In my son’s eyes and through our relationship I am finding out things about myself – some just at a greater depth than what I knew existed. Some new. Some expected, some unexpected – both affirming and areas for growth.
Last month was a month which magnified so much of all of this.
The discoveries of new.
The knowledge of what was known.
The challenging space of dealing with what was known intellectually but I was confronted with emotionally and physically.
I feel like I am still playing catch up.
Like at times, a lot of time, I need to remember that I can breathe out and not just in.
Last month saw the whole household hit with survival spaces in different ways. The car broke down twice. The dog spent a night at the vet. My husband was ill. I was ill and bed bound – something that hasn’t happened in months and months.
This was the hardest part of all. My son was ill and just didn’t get better.
Despite the conservative alternative approaches.
Despite the modern medicine approaches.
Despite resting. Despite everything we tried.
He just kept getting worse. It was exhausting. It was frustrating. It was perplexing.
It left me feeling helpless and questioning the parenting decisions that we, I, had made around certain issues. It left me searching for concrete answers and affirmation.
I found myself often looking into his big beautiful eyes and seeing my reflection and in doing this needing to confront my biggest, deepest fear.
My biggest fear is losing someone close to me.
During all the screenings for adoption, we were asked about out biggest fears. My gut response is this:
‘to lose someone close to me’
I recall this fear when my mom was in hospitalised for a triple heart bypass 6 years ago.
I recognise this is in my worry when my husband used to ride a motorbike to work in wet and windy conditions and I would hear ambulance sirens from our apartment.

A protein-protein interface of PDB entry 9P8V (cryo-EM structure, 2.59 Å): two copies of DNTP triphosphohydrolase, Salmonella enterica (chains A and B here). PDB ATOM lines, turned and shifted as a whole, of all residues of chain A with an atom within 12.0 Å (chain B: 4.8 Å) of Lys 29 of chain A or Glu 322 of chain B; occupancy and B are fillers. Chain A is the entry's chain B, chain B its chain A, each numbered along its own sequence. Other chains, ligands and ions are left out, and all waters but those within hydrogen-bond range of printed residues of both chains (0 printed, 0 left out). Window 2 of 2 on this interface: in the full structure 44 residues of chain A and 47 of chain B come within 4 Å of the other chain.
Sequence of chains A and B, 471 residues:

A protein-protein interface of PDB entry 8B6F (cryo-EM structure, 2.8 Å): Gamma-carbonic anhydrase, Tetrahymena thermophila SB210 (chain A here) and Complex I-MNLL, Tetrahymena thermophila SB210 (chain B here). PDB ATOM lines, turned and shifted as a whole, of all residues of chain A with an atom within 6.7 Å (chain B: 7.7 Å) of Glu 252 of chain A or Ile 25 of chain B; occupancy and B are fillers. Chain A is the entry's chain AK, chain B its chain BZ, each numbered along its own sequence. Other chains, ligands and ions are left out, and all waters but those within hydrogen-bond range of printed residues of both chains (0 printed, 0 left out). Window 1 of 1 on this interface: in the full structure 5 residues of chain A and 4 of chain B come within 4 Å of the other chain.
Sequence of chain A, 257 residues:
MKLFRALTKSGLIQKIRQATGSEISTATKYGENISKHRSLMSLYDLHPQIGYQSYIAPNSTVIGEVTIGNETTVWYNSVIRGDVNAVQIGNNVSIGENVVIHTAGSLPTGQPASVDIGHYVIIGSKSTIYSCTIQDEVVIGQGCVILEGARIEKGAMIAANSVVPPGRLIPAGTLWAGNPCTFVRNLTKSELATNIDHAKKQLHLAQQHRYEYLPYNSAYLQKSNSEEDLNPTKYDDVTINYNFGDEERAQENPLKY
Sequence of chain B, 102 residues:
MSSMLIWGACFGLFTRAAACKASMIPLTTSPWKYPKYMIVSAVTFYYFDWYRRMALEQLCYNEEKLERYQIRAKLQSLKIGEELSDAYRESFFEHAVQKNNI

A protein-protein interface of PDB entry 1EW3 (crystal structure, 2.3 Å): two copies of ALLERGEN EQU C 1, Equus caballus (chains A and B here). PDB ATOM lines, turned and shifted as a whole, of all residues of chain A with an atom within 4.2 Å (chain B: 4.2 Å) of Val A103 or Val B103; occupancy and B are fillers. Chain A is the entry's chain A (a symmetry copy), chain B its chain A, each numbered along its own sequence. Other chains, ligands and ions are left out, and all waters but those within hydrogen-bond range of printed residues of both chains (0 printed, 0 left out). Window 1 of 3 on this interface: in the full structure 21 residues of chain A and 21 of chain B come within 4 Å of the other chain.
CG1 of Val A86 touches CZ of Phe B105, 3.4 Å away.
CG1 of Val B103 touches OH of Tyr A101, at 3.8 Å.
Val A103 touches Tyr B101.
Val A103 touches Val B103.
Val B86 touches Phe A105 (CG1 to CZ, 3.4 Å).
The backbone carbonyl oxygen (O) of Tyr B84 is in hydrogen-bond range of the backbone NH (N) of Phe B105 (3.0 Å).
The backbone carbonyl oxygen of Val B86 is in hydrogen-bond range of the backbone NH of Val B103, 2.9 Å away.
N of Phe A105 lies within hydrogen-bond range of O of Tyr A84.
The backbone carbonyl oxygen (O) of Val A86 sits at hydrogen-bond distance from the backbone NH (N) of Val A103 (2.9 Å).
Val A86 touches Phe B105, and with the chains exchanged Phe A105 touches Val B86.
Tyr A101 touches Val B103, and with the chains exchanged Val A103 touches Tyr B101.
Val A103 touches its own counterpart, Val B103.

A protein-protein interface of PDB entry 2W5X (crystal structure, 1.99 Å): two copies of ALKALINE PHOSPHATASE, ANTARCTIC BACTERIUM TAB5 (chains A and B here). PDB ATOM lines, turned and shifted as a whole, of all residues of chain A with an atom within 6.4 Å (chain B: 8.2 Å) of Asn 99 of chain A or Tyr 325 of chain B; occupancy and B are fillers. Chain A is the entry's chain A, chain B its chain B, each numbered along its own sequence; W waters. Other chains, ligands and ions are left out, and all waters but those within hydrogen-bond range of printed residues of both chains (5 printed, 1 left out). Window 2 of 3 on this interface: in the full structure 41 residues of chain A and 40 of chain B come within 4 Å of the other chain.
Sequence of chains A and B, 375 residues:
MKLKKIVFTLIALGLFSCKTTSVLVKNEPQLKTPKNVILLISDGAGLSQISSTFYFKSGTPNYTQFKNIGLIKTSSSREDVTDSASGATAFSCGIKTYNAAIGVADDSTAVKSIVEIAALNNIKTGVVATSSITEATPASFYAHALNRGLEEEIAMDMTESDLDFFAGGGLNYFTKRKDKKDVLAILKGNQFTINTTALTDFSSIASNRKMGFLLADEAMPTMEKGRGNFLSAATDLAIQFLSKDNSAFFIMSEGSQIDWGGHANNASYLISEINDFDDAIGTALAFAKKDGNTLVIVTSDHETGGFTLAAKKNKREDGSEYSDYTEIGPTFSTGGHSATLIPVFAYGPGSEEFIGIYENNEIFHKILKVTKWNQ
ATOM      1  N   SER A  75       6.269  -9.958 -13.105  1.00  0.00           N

This past month though I had to live through it. I have only once been able to acknowledge to a friend how afraid I was without bursting into tears.
Right now, the floods are threatening once more. The floods are getting less though.
I am so grateful for the fact that we had doctors who picked up a rare and uncommon, but not unusual, to quote the paediatric cardiologist, illness.
I am grateful for doctors who were honest enough to say that they were concerned by the fact that my son wasn’t responding to the ‘big gun’ medication and that while the tests were all showing indications of different things, that my son wasn’t responding to the treatment of these.
I am grateful for doctors who are humble enough, professional enough to consult colleagues and talk through possibilities and options.
I am grateful that the day after the turnaround happen, our paediatrician said to me that he had gone home and was starting to feel desperate himself about what would happen next if the strategy we were employing didn’t yield a positive response.
I am grateful for nurses that were compassionate and understood that making sure my son was comfortable despite the raging, repeated temperature spikes was as important as observations and the clinical parts of their work shift.
I am grateful for friends, like Belinda, who came and helped me make my son comfortable, repeatedly. Who in her professional role as a nurse knows things, who in my role as friend knew what I needed emotionally and physically to get through this.
I am grateful for visits and meals and prayers from many people.
Right now, I am grateful for the space to remember to breathe out even if there are still tears in this
The day my son was admitted to hospital I thought about Mary (Jesus’s mother). Elizabeth (John’s mother), Hannah (Samuel’s mother) and committed my son to God.
My heart was at peace.
It was also aching.
After repeated days and nights of him struggling to breathe, of seeing him not responding to meds, of seeing the impact of his body trying to deal with different things (and now the peeling skin as a reminder of what his body has dealt with), of eventually feeling fobbed off with this is “just” and recognising that this was more than that, I am grateful to God for the peace that came in that commitment.
I am grateful in a weird way for a nursing sister mom who verbalised that this fear wasn’t ungrounded if we hadn’t made the decisions in managing this like did.
I am grateful for a demanding, busy, mischievous, chatty, dancing, affectionate little boy.
So, now I get to breathe out.
And remember that we have lived through this fear.